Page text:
This post is part of the Power of PushAuth™ blog series. The first post of the series was a comprehensive guide to push authentication. The next three posts of the series comprise an end-to-end sample implementation of PushAuth in a simple user login flow. The tutorial breakdown is as follows:
The tutorial in this post builds on the web server from the first tutorial. With your web server set up and running, you now need a mobile app to receive and respond to push notifications. This post will help you build the iOS mobile app to do so; then you will be able to leverage the power of PushAuth for login requests!
To follow this tutorial, you will need:
- An iPhone running iOS 12 or higher
- A macOS machine with Xcode 11 installed
- An active Apple Developer account
Step 1: Cloning the Project
pushauth-sample-app-ios GitHub repository contains the sample iOS mobile app code for this project. Clone the repository to your local machine and open the
PushAuthSample.xcworkspace file in Xcode.
$ git clone https://github.com/UnifyID/pushauth-sample-app-ios.git
Step 2: Setting Up and Running the Project
- In the top left section of your Xcode window, set the active scheme to
- Plug your phone into your computer. Your phone’s name will appear as the chosen device next to the active scheme.
- Navigate to the “Signing & Capabilities” section of the Xcode project settings.
- Check the boxes next to “Automatically manage signing” in the “Signing (Debug)” and “Signing (Release)” sections. This will simplify setup and merge the two into a single “Signing” section.
- Choose the “Team” value to match your Apple Developer account.
- Set the “Bundle Identifier” to something unique; this value will be used in the next step of the tutorial when you create the Identifier through the Apple Developer site.
After following these six steps, your settings should closely resemble the screenshot above from Xcode. Once everything is set up properly and with your phone still connected to your computer, run the project (Product > Run or Command-R). This screen will show up on your phone:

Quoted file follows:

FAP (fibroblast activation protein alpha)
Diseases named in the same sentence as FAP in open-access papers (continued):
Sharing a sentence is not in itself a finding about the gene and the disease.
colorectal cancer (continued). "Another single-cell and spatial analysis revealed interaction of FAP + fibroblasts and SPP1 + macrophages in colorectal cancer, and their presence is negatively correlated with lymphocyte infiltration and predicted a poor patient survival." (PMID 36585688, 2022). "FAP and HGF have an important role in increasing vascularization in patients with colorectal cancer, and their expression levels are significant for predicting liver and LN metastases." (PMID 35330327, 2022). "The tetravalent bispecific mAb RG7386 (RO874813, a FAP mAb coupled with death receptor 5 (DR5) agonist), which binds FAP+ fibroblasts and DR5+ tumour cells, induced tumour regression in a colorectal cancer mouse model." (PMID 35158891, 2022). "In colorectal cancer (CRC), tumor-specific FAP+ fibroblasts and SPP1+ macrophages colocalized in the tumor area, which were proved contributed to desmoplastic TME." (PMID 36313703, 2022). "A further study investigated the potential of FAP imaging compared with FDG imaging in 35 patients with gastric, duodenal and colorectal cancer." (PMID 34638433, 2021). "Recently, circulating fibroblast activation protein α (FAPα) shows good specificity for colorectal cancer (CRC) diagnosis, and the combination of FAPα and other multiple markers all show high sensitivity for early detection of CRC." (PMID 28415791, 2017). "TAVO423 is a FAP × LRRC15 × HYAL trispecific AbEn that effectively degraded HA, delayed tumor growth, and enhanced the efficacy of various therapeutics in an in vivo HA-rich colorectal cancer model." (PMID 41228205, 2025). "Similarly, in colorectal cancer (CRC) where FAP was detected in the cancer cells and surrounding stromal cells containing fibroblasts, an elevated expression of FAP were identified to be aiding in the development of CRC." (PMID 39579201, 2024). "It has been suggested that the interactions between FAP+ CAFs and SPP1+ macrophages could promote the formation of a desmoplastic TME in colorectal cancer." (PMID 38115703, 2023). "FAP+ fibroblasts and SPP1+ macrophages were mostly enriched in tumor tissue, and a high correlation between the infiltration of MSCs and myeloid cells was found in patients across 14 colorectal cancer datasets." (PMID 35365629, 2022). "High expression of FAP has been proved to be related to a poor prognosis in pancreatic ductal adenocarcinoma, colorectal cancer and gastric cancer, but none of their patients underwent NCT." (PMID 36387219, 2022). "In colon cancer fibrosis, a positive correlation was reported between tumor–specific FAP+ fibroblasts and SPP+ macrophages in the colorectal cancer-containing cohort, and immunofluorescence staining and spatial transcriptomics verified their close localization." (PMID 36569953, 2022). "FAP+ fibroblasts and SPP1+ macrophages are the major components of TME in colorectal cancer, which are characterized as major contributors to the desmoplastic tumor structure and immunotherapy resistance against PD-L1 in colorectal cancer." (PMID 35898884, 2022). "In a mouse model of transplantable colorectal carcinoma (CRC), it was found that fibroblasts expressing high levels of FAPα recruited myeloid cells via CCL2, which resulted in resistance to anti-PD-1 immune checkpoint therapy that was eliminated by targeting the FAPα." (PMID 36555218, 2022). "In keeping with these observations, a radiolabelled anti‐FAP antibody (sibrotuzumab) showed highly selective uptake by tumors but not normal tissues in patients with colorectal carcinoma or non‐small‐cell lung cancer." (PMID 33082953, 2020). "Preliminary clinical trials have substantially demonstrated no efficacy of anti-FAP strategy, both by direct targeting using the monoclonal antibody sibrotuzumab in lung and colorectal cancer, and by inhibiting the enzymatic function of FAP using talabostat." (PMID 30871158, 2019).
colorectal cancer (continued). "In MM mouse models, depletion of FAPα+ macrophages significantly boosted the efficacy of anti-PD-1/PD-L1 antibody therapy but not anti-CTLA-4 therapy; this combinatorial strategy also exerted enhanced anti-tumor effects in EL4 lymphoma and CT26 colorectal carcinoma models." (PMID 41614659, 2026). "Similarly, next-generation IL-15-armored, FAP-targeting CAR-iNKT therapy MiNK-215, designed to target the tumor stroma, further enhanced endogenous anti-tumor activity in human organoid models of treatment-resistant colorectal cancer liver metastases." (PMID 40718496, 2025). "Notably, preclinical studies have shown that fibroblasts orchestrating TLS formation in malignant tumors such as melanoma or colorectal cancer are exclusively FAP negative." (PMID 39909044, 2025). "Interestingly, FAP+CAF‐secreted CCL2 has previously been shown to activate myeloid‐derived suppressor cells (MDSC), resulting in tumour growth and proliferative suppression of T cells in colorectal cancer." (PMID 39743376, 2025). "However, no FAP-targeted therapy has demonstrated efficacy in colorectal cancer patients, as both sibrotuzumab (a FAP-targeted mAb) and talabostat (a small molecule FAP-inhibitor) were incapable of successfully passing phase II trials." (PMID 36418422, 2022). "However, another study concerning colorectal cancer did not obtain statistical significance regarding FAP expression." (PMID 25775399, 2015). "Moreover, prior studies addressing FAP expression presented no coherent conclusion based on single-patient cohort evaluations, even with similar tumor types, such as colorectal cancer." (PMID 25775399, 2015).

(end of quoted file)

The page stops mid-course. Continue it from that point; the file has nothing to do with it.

Step 3: Create an Apple Bundle Identifier
This step requires you to an Apple Developer Program Role with adequate permissions. The role-permissions are listed here.
Navigate to the Identifiers tab on the Certificates, Identifiers & Profiles page of the Apple Developer site. You’ll need to add a new identifier that matches the Bundle Identifier value you set in Xcode in step 6 above. Click the plus symbol next to the title at the top of the page; if you don’t see this symbol, you likely don’t have adequate permissions. Follow these instructions for the subsequent pages:
Register a new identifierpage: Keep the default selection (
App IDs) and click “Continue”.
Select a typepage: Keep the default selection (
App) and click “Continue”.
Register an App IDpage:
Description: enter an appropriate description for this project, e.g. “PushAuth Project”. This value will be displayed as the “Name” on the
Bundle ID: Keep the selection on “Explicit” and enter the exact same value you put as the Bundle Identifier in the Xcode Signing & Capabilities page earlier.
- Enable Push Notification capability by scrolling down on the page and selecting the checkbox next to “Push Notifications”.
- Click “Continue”, verify everything was entered correctly, and click “Register”.
Now that you have created an identifier for this project, you can create a push notification certificate associated with this identifier.
Step 4: Create a Push Notification Certificate
UnifyID requires the APNs certificate in *.p12 format to send PushAuth requests to the app. This can be done from the same Identifiers page of the Apple Developer site that you were on in Step 3.
- Click on the name of the identifier you just created, e.g. “PushAuth Project”.